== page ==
- Performance – If you have a lot of static content, serving it with Apache will improve your performance. If most of your content is dynamic, using Tomcat or Glassfish alone will be just as fast (probably faster).
- Scalability – You can load balance multiple instances of your application behind Apache. This will allow you to handle more volume, and increase stability in the event one of your instances goes down.
- Security – Apache, Tomcat, and Glassfish all support SSL, but if you decide to use Apache, most likely thats where you should configure it. If you want additional protection against attacks (DoS, XSS, SQL injection, etc.) you can install the mod_security web application firewall.
- Additional Features – Apache has a bunch of nice modules available for URL rewriting, interfacing with other programming languages, authentication, and a ton of other stuff.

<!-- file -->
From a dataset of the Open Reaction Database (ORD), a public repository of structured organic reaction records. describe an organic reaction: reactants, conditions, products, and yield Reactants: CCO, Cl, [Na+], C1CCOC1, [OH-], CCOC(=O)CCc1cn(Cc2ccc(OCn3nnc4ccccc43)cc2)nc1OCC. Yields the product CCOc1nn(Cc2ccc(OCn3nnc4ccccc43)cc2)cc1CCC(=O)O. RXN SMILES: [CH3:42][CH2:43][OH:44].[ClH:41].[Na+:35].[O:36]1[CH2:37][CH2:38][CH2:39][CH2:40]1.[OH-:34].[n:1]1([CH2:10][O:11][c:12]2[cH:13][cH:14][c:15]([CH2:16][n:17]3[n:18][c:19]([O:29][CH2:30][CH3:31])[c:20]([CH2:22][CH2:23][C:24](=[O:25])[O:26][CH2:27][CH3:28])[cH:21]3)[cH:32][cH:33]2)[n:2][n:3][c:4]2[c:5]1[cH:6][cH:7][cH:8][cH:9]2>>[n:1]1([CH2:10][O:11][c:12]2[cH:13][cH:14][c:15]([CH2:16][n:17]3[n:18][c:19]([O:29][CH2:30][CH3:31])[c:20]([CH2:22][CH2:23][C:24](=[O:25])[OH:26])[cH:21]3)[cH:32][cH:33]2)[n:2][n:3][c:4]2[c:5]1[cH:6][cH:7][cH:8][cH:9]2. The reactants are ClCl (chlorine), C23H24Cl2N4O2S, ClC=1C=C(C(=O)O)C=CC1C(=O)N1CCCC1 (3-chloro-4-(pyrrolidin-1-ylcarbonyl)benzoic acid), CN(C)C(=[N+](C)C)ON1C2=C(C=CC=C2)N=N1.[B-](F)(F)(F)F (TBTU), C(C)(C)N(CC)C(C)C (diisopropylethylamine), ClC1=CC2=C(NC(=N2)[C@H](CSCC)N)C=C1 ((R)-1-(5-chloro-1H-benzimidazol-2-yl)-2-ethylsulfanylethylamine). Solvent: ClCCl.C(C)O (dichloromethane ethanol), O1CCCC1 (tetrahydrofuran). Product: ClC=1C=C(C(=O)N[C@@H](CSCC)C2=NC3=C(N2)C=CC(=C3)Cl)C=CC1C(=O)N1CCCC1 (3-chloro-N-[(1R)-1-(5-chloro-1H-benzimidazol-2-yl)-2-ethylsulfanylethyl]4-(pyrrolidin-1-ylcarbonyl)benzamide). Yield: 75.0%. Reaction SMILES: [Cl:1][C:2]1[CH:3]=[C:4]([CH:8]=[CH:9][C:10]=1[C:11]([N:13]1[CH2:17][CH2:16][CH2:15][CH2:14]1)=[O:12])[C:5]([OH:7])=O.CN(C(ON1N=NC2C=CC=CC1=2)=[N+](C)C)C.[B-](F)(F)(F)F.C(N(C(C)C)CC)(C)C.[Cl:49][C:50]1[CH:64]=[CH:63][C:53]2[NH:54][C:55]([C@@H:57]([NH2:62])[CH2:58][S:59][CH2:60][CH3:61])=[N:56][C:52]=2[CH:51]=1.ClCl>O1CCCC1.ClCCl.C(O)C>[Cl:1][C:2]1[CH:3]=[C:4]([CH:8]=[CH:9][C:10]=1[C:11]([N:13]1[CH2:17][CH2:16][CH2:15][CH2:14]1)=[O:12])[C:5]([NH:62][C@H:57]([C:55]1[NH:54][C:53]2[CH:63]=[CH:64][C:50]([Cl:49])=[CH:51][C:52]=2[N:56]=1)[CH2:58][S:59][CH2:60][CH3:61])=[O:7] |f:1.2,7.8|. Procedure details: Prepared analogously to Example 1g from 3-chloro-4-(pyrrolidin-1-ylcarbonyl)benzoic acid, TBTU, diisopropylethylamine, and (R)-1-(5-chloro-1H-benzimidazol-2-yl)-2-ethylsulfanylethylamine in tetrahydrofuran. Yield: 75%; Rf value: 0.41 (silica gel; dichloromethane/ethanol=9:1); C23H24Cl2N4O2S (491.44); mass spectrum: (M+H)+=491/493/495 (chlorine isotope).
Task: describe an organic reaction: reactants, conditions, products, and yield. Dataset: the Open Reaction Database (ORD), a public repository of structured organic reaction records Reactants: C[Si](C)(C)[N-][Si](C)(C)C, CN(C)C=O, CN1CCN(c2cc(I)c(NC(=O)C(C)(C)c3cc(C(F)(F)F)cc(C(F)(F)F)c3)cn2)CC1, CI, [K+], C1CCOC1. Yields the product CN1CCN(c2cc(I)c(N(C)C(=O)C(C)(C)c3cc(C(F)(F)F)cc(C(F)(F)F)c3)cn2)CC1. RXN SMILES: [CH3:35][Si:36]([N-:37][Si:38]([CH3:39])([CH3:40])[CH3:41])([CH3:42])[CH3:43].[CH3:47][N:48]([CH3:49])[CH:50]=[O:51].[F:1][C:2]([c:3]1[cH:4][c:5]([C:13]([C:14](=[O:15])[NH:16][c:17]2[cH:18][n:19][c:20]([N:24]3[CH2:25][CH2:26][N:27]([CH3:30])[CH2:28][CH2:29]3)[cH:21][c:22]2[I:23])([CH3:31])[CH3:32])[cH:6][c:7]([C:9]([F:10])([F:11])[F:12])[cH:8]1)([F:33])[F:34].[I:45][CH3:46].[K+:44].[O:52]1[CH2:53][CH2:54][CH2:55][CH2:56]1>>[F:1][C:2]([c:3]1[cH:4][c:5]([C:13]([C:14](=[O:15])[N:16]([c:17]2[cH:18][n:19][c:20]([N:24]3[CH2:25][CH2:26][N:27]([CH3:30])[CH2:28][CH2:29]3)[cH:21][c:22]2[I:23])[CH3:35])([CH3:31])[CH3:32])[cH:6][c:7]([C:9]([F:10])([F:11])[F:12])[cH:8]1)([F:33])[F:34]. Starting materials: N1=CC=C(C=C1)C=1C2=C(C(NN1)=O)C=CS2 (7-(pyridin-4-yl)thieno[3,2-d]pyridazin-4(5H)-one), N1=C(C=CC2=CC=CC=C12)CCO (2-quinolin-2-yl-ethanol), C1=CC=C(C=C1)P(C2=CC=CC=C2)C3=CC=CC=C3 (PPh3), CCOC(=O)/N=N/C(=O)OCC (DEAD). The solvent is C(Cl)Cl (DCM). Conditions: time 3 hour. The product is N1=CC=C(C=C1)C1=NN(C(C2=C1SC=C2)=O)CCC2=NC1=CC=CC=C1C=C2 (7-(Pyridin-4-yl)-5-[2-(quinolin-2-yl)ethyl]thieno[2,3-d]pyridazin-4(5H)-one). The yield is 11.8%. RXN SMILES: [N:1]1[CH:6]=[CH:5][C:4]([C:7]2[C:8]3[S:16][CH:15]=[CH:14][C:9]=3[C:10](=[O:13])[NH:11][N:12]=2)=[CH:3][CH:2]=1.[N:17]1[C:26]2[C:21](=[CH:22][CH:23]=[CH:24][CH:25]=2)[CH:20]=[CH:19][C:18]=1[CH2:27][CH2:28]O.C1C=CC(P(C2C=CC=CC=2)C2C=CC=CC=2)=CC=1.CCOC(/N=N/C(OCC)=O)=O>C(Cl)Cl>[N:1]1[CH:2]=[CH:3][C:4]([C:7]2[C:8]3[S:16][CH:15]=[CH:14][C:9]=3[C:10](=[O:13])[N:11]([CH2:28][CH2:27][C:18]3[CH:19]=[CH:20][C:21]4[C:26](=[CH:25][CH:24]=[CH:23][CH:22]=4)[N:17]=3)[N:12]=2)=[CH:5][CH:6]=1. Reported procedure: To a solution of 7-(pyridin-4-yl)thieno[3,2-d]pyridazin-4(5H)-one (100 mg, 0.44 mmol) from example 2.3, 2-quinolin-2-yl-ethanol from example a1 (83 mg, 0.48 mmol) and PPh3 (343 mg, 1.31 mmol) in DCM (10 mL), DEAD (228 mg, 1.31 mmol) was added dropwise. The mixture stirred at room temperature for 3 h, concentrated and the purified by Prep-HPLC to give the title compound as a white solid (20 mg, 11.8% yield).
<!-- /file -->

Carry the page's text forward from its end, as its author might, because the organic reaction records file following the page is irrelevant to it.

Different view is HERE:
- The AJP connector does not and will not support advanced IO meaning no Comet, Websockets, etc.
- If your not using AJP I have noticed there is a pretty big proxy overhead when using mod_proxy for Apache. So if your looking for low latency Apache infront would not be good.
- Apache has a rather big foot print compared to Nginx or Lighttpd etc.
Putting Apache infront does NOT:
- Improve performance. Tomcat will run just as fast as Apache (in some cases faster) with APR.
- Improve Security. I don’t think I have ever seen a true security problem with Tomcat. I don’t know where this BS comes from that Tomcat is less secure than Apache.